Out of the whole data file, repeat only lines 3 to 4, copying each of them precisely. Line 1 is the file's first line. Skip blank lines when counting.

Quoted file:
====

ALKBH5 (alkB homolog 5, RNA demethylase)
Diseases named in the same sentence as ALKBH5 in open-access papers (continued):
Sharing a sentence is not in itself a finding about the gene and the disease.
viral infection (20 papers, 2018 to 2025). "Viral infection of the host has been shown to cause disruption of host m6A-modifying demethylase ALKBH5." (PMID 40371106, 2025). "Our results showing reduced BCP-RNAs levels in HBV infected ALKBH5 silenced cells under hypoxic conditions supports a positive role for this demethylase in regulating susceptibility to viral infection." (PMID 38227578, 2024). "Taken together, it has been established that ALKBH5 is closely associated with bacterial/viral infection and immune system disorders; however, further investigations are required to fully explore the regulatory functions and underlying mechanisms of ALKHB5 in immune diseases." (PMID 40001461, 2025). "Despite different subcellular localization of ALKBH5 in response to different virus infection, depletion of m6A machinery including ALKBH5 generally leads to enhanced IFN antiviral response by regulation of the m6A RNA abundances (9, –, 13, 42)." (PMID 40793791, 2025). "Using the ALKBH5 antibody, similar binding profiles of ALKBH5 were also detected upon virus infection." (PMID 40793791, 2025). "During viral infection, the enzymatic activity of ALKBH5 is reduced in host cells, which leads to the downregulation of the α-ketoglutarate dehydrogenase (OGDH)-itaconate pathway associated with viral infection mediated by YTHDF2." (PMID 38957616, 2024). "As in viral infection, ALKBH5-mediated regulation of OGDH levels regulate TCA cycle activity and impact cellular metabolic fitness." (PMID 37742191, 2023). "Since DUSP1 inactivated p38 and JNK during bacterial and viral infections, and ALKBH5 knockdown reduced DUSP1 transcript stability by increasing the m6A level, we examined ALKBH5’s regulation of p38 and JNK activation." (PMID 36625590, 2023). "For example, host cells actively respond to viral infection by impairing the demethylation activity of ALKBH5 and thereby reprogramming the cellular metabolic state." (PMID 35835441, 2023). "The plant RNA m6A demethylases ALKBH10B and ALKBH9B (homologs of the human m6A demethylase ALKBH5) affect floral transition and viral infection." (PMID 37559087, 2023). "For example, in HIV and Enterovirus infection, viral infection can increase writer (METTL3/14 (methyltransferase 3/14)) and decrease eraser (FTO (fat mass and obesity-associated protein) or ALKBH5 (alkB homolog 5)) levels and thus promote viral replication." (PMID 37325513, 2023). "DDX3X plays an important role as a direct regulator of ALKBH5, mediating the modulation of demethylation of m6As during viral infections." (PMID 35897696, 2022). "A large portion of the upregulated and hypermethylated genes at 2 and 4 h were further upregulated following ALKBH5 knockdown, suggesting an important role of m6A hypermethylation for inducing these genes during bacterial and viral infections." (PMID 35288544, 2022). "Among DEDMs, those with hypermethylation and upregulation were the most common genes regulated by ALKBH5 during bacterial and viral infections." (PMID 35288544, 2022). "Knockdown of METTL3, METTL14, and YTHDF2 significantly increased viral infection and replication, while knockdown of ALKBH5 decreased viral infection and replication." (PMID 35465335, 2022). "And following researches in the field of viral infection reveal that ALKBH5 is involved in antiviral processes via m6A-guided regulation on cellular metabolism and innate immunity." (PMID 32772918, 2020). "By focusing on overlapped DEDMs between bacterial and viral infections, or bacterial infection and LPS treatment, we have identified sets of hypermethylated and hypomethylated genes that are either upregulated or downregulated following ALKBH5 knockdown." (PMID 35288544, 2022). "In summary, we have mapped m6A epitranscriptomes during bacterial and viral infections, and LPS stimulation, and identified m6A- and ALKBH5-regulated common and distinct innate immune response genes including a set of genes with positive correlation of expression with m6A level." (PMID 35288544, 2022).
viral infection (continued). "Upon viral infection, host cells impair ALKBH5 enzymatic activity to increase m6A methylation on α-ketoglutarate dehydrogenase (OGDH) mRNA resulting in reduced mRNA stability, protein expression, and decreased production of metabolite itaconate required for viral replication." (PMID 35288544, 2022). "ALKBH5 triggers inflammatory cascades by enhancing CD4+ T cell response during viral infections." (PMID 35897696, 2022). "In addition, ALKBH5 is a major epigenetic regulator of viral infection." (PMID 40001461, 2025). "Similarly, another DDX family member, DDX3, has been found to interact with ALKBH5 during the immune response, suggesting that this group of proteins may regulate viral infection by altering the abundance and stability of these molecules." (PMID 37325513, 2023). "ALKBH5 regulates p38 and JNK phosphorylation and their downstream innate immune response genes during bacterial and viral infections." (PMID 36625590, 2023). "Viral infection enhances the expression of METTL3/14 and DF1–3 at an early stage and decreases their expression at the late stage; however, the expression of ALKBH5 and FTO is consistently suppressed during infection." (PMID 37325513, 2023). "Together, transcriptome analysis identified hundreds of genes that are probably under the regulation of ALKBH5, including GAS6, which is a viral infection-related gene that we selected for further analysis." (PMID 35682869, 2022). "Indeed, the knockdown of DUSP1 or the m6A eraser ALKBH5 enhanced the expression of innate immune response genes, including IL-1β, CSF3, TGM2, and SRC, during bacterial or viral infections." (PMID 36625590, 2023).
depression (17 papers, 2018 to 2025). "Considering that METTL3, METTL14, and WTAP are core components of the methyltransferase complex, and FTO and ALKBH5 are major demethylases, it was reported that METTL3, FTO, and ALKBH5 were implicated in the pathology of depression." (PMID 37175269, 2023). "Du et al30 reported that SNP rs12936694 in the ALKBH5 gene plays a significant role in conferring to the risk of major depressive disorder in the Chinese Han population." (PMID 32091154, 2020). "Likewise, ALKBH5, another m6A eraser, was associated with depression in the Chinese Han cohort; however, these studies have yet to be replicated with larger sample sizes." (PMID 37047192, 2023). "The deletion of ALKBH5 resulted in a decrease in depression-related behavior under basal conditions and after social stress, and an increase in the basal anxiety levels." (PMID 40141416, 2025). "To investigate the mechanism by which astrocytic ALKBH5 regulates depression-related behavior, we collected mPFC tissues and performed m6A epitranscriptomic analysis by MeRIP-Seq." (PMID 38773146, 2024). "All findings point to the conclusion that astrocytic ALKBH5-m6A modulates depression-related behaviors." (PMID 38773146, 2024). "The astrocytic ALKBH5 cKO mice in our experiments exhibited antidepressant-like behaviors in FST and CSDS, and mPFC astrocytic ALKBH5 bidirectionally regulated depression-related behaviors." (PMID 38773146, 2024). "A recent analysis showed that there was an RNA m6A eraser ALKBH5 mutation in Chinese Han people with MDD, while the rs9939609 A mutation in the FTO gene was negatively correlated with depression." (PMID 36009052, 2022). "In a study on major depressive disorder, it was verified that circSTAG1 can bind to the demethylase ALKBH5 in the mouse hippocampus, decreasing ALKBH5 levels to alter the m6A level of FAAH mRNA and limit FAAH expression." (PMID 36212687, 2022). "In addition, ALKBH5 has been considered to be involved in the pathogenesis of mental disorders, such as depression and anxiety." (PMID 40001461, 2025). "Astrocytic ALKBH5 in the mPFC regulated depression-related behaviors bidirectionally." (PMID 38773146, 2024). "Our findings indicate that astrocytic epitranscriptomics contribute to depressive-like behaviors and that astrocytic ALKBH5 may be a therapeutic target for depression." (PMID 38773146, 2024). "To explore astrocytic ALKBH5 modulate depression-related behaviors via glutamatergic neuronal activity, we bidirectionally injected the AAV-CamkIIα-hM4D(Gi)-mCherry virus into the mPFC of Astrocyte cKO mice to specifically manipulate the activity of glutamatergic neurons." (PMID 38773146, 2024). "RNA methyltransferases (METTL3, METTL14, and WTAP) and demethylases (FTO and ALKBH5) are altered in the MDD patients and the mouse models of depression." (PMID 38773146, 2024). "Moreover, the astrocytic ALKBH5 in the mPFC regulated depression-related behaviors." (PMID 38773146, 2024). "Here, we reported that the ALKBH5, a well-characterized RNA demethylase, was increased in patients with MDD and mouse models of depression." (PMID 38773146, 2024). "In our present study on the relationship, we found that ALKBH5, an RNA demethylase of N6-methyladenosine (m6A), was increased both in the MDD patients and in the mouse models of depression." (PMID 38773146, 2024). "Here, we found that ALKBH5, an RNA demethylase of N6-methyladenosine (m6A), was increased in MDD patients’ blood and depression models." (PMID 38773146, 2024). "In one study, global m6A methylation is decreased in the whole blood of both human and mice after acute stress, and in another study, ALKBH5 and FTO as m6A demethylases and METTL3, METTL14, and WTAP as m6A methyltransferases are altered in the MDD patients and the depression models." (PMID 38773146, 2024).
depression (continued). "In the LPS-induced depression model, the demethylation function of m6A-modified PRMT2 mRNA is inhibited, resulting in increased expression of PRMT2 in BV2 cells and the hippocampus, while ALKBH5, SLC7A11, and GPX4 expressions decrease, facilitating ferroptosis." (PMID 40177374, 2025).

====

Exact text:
Sharing a sentence is not in itself a finding about the gene and the disease.
viral infection (20 papers, 2018 to 2025). "Viral infection of the host has been shown to cause disruption of host m6A-modifying demethylase ALKBH5." (PMID 40371106, 2025). "Our results showing reduced BCP-RNAs levels in HBV infected ALKBH5 silenced cells under hypoxic conditions supports a positive role for this demethylase in regulating susceptibility to viral infection." (PMID 38227578, 2024). "Taken together, it has been established that ALKBH5 is closely associated with bacterial/viral infection and immune system disorders; however, further investigations are required to fully explore the regulatory functions and underlying mechanisms of ALKHB5 in immune diseases." (PMID 40001461, 2025). "Despite different subcellular localization of ALKBH5 in response to different virus infection, depletion of m6A machinery including ALKBH5 generally leads to enhanced IFN antiviral response by regulation of the m6A RNA abundances (9, –, 13, 42)." (PMID 40793791, 2025). "Using the ALKBH5 antibody, similar binding profiles of ALKBH5 were also detected upon virus infection." (PMID 40793791, 2025). "During viral infection, the enzymatic activity of ALKBH5 is reduced in host cells, which leads to the downregulation of the α-ketoglutarate dehydrogenase (OGDH)-itaconate pathway associated with viral infection mediated by YTHDF2." (PMID 38957616, 2024). "As in viral infection, ALKBH5-mediated regulation of OGDH levels regulate TCA cycle activity and impact cellular metabolic fitness." (PMID 37742191, 2023). "Since DUSP1 inactivated p38 and JNK during bacterial and viral infections, and ALKBH5 knockdown reduced DUSP1 transcript stability by increasing the m6A level, we examined ALKBH5’s regulation of p38 and JNK activation." (PMID 36625590, 2023). "For example, host cells actively respond to viral infection by impairing the demethylation activity of ALKBH5 and thereby reprogramming the cellular metabolic state." (PMID 35835441, 2023). "The plant RNA m6A demethylases ALKBH10B and ALKBH9B (homologs of the human m6A demethylase ALKBH5) affect floral transition and viral infection." (PMID 37559087, 2023). "For example, in HIV and Enterovirus infection, viral infection can increase writer (METTL3/14 (methyltransferase 3/14)) and decrease eraser (FTO (fat mass and obesity-associated protein) or ALKBH5 (alkB homolog 5)) levels and thus promote viral replication." (PMID 37325513, 2023). "DDX3X plays an important role as a direct regulator of ALKBH5, mediating the modulation of demethylation of m6As during viral infections." (PMID 35897696, 2022). "A large portion of the upregulated and hypermethylated genes at 2 and 4 h were further upregulated following ALKBH5 knockdown, suggesting an important role of m6A hypermethylation for inducing these genes during bacterial and viral infections." (PMID 35288544, 2022). "Among DEDMs, those with hypermethylation and upregulation were the most common genes regulated by ALKBH5 during bacterial and viral infections." (PMID 35288544, 2022). "Knockdown of METTL3, METTL14, and YTHDF2 significantly increased viral infection and replication, while knockdown of ALKBH5 decreased viral infection and replication." (PMID 35465335, 2022). "And following researches in the field of viral infection reveal that ALKBH5 is involved in antiviral processes via m6A-guided regulation on cellular metabolism and innate immunity." (PMID 32772918, 2020). "By focusing on overlapped DEDMs between bacterial and viral infections, or bacterial infection and LPS treatment, we have identified sets of hypermethylated and hypomethylated genes that are either upregulated or downregulated following ALKBH5 knockdown." (PMID 35288544, 2022). "In summary, we have mapped m6A epitranscriptomes during bacterial and viral infections, and LPS stimulation, and identified m6A- and ALKBH5-regulated common and distinct innate immune response genes including a set of genes with positive correlation of expression with m6A level." (PMID 35288544, 2022).